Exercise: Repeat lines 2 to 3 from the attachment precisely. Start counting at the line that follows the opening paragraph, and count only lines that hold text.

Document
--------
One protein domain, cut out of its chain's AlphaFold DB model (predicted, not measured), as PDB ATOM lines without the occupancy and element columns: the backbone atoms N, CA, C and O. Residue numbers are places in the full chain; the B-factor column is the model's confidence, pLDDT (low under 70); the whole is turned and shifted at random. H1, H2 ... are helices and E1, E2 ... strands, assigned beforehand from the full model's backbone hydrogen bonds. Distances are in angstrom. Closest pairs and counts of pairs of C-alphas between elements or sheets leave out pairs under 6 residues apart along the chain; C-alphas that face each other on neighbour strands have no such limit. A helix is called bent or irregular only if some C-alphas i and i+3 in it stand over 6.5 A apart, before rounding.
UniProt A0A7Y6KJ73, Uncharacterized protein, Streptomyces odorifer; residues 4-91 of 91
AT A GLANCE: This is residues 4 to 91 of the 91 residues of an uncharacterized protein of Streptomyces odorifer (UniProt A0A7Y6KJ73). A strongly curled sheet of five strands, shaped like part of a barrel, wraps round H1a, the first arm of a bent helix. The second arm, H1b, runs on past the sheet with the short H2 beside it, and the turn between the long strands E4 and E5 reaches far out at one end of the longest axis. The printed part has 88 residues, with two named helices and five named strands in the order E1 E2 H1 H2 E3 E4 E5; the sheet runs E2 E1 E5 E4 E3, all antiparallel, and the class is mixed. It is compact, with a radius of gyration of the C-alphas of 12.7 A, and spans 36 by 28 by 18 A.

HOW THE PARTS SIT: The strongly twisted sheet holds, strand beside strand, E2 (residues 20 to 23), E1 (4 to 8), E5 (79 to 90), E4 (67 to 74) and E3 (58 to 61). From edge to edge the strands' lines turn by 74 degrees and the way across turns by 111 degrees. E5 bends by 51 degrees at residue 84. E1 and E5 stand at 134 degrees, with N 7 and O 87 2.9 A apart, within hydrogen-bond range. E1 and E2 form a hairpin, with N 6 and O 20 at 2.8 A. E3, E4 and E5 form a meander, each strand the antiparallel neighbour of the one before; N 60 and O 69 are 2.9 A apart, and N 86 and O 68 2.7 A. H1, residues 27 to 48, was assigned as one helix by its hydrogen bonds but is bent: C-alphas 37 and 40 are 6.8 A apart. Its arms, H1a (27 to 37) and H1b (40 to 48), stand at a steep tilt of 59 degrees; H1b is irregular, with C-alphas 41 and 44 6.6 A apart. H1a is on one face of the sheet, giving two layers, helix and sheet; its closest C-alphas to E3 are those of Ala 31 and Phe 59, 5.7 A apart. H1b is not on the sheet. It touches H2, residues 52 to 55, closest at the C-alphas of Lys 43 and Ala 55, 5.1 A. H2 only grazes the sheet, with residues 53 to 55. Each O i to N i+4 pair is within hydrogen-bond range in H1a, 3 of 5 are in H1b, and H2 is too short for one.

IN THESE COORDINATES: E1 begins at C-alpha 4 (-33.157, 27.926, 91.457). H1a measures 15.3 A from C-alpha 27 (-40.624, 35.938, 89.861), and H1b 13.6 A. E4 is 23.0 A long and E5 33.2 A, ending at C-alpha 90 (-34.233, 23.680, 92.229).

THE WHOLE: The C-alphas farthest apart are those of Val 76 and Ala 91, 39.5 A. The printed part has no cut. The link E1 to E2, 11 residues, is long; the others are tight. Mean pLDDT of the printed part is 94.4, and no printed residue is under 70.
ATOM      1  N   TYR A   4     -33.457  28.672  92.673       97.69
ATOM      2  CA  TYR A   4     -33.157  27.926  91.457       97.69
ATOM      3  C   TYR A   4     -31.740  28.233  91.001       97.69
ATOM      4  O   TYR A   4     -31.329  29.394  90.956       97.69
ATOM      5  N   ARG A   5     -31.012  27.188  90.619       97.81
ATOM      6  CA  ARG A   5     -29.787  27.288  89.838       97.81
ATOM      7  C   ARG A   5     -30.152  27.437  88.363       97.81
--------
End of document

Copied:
AT A GLANCE: This is residues 4 to 91 of the 91 residues of an uncharacterized protein of Streptomyces odorifer (UniProt A0A7Y6KJ73). A strongly curled sheet of five strands, shaped like part of a barrel, wraps round H1a, the first arm of a bent helix. The second arm, H1b, runs on past the sheet with the short H2 beside it, and the turn between the long strands E4 and E5 reaches far out at one end of the longest axis. The printed part has 88 residues, with two named helices and five named strands in the order E1 E2 H1 H2 E3 E4 E5; the sheet runs E2 E1 E5 E4 E3, all antiparallel, and the class is mixed. It is compact, with a radius of gyration of the C-alphas of 12.7 A, and spans 36 by 28 by 18 A.

HOW THE PARTS SIT: The strongly twisted sheet holds, strand beside strand, E2 (residues 20 to 23), E1 (4 to 8), E5 (79 to 90), E4 (67 to 74) and E3 (58 to 61). From edge to edge the strands' lines turn by 74 degrees and the way across turns by 111 degrees. E5 bends by 51 degrees at residue 84. E1 and E5 stand at 134 degrees, with N 7 and O 87 2.9 A apart, within hydrogen-bond range. E1 and E2 form a hairpin, with N 6 and O 20 at 2.8 A. E3, E4 and E5 form a meander, each strand the antiparallel neighbour of the one before; N 60 and O 69 are 2.9 A apart, and N 86 and O 68 2.7 A. H1, residues 27 to 48, was assigned as one helix by its hydrogen bonds but is bent: C-alphas 37 and 40 are 6.8 A apart. Its arms, H1a (27 to 37) and H1b (40 to 48), stand at a steep tilt of 59 degrees; H1b is irregular, with C-alphas 41 and 44 6.6 A apart. H1a is on one face of the sheet, giving two layers, helix and sheet; its closest C-alphas to E3 are those of Ala 31 and Phe 59, 5.7 A apart. H1b is not on the sheet. It touches H2, residues 52 to 55, closest at the C-alphas of Lys 43 and Ala 55, 5.1 A. H2 only grazes the sheet, with residues 53 to 55. Each O i to N i+4 pair is within hydrogen-bond range in H1a, 3 of 5 are in H1b, and H2 is too short for one.